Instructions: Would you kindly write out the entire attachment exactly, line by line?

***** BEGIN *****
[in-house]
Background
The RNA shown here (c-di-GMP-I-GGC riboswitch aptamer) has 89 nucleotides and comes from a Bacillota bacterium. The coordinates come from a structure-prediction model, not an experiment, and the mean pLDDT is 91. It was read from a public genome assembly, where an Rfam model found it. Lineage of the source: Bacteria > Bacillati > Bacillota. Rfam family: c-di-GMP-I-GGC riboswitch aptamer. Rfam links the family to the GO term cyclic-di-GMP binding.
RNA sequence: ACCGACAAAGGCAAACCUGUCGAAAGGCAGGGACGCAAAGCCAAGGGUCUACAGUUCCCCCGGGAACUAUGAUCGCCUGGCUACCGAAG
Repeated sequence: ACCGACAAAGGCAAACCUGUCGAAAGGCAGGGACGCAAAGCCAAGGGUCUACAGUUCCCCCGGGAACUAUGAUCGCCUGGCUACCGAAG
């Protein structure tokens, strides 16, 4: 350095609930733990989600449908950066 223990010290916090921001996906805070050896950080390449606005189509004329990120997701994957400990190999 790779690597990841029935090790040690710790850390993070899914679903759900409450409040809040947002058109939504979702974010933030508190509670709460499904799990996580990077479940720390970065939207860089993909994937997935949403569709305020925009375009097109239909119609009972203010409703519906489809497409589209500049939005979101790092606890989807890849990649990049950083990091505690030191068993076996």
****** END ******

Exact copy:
[in-house]
Background
The RNA shown here (c-di-GMP-I-GGC riboswitch aptamer) has 89 nucleotides and comes from a Bacillota bacterium. The coordinates come from a structure-prediction model, not an experiment, and the mean pLDDT is 91. It was read from a public genome assembly, where an Rfam model found it. Lineage of the source: Bacteria > Bacillati > Bacillota. Rfam family: c-di-GMP-I-GGC riboswitch aptamer. Rfam links the family to the GO term cyclic-di-GMP binding.
RNA sequence: ACCGACAAAGGCAAACCUGUCGAAAGGCAGGGACGCAAAGCCAAGGGUCUACAGUUCCCCCGGGAACUAUGAUCGCCUGGCUACCGAAG
Repeated sequence: ACCGACAAAGGCAAACCUGUCGAAAGGCAGGGACGCAAAGCCAAGGGUCUACAGUUCCCCCGGGAACUAUGAUCGCCUGGCUACCGAAG
């Protein structure tokens, strides 16, 4: 350095609930733990989600449908950066 223990010290916090921001996906805070050896950080390449606005189509004329990120997701994957400990190999 790779690597990841029935090790040690710790850390993070899914679903759900409450409040809040947002058109939504979702974010933030508190509670709460499904799990996580990077479940720390970065939207860089993909994937997935949403569709305020925009375009097109239909119609009972203010409703519906489809497409589209500049939005979101790092606890989807890849990649990049950083990091505690030191068993076996």